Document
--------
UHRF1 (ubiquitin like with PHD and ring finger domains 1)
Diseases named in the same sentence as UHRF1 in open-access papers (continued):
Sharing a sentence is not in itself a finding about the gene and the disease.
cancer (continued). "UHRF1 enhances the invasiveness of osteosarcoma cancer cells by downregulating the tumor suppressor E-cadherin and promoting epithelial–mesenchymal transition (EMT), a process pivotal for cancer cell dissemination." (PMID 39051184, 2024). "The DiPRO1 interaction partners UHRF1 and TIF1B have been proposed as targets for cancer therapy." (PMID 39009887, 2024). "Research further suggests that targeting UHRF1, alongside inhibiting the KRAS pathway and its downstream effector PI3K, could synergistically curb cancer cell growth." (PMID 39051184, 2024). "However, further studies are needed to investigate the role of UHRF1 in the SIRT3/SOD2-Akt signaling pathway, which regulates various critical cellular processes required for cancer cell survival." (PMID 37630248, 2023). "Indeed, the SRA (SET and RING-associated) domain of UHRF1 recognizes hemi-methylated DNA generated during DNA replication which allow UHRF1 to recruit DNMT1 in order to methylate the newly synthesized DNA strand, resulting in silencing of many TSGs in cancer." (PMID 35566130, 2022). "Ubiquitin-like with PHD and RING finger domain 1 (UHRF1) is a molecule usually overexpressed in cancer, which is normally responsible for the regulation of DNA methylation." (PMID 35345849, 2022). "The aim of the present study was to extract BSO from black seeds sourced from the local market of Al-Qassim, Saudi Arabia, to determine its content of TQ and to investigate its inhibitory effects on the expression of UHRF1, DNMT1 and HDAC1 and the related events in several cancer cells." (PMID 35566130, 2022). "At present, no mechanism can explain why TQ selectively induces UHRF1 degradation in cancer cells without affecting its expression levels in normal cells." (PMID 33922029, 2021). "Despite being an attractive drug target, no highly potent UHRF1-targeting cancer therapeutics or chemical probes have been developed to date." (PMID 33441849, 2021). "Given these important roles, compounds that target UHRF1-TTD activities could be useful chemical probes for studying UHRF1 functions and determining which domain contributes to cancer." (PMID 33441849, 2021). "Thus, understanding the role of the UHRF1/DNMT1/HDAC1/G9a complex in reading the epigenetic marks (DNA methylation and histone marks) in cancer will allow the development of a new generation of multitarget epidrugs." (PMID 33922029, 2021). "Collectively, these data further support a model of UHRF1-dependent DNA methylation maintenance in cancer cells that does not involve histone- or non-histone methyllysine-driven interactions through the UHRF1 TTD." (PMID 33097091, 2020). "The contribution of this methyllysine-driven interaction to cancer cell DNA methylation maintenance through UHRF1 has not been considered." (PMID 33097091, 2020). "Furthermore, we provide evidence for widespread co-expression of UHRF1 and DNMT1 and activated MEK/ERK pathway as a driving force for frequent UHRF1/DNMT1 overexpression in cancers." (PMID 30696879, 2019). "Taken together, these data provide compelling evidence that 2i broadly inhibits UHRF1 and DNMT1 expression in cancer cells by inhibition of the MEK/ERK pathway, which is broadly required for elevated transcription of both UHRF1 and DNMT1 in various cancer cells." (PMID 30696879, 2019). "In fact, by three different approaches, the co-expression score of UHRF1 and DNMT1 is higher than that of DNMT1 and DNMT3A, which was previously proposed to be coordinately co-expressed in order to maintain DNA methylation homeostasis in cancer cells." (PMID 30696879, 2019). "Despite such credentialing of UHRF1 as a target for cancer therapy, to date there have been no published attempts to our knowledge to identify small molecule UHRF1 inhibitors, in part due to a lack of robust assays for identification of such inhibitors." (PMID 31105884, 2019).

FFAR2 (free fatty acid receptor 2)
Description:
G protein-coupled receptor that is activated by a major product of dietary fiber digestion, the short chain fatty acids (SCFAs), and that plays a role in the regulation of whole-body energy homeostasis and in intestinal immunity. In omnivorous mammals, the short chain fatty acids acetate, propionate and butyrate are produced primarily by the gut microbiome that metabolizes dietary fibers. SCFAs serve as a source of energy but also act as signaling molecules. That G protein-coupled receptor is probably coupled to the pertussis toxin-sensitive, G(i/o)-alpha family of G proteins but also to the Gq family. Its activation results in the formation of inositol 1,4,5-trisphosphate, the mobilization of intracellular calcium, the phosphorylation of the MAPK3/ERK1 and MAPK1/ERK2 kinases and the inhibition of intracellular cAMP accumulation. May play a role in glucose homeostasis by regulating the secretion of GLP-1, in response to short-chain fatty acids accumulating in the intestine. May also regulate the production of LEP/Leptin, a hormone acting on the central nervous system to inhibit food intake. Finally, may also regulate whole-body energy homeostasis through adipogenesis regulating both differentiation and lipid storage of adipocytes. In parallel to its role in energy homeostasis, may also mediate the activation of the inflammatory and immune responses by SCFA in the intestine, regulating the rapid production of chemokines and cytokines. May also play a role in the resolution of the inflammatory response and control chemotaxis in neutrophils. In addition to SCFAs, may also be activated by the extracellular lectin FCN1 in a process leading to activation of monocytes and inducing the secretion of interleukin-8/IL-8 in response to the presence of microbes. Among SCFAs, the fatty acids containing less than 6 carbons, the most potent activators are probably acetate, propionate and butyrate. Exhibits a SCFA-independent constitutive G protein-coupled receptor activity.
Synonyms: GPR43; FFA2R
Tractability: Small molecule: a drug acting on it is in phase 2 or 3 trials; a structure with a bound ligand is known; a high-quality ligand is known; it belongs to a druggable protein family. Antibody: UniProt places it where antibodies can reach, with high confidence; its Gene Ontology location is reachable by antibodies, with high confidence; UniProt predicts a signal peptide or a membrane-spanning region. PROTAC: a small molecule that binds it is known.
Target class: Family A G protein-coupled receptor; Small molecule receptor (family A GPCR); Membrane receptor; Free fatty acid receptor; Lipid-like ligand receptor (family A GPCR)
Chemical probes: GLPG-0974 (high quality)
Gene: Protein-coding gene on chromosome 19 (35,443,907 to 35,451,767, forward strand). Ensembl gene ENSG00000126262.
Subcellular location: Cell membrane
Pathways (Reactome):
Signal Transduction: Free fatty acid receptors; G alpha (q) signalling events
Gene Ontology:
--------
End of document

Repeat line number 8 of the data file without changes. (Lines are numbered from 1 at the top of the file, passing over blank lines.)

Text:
Synonyms: GPR43; FFA2R